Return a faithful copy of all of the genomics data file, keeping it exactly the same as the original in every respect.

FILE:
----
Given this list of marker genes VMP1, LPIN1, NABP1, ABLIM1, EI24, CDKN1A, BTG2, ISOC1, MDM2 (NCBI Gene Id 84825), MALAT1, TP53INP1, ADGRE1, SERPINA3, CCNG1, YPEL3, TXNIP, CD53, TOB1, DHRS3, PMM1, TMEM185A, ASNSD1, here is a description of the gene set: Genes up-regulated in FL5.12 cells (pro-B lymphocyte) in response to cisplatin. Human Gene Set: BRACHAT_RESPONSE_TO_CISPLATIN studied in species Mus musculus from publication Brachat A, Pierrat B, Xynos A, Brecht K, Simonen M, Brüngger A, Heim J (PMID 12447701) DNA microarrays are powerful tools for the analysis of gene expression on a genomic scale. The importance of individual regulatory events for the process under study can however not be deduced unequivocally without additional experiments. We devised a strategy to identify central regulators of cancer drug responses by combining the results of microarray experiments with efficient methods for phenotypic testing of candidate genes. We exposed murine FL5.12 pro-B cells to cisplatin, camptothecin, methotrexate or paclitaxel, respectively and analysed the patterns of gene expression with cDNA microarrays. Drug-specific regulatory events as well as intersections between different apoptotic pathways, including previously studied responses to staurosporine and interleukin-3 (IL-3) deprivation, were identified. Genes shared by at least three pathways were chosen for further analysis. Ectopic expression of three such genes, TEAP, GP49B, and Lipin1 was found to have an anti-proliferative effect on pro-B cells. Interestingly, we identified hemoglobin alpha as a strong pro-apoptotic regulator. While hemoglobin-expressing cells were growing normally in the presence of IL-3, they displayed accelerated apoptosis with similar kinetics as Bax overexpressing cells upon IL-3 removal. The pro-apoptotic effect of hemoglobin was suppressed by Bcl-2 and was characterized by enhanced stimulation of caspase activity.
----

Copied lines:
Given this list of marker genes VMP1, LPIN1, NABP1, ABLIM1, EI24, CDKN1A, BTG2, ISOC1, MDM2 (NCBI Gene Id 84825), MALAT1, TP53INP1, ADGRE1, SERPINA3, CCNG1, YPEL3, TXNIP, CD53, TOB1, DHRS3, PMM1, TMEM185A, ASNSD1, here is a description of the gene set: Genes up-regulated in FL5.12 cells (pro-B lymphocyte) in response to cisplatin. Human Gene Set: BRACHAT_RESPONSE_TO_CISPLATIN studied in species Mus musculus from publication Brachat A, Pierrat B, Xynos A, Brecht K, Simonen M, Brüngger A, Heim J (PMID 12447701) DNA microarrays are powerful tools for the analysis of gene expression on a genomic scale. The importance of individual regulatory events for the process under study can however not be deduced unequivocally without additional experiments. We devised a strategy to identify central regulators of cancer drug responses by combining the results of microarray experiments with efficient methods for phenotypic testing of candidate genes. We exposed murine FL5.12 pro-B cells to cisplatin, camptothecin, methotrexate or paclitaxel, respectively and analysed the patterns of gene expression with cDNA microarrays. Drug-specific regulatory events as well as intersections between different apoptotic pathways, including previously studied responses to staurosporine and interleukin-3 (IL-3) deprivation, were identified. Genes shared by at least three pathways were chosen for further analysis. Ectopic expression of three such genes, TEAP, GP49B, and Lipin1 was found to have an anti-proliferative effect on pro-B cells. Interestingly, we identified hemoglobin alpha as a strong pro-apoptotic regulator. While hemoglobin-expressing cells were growing normally in the presence of IL-3, they displayed accelerated apoptosis with similar kinetics as Bax overexpressing cells upon IL-3 removal. The pro-apoptotic effect of hemoglobin was suppressed by Bcl-2 and was characterized by enhanced stimulation of caspase activity.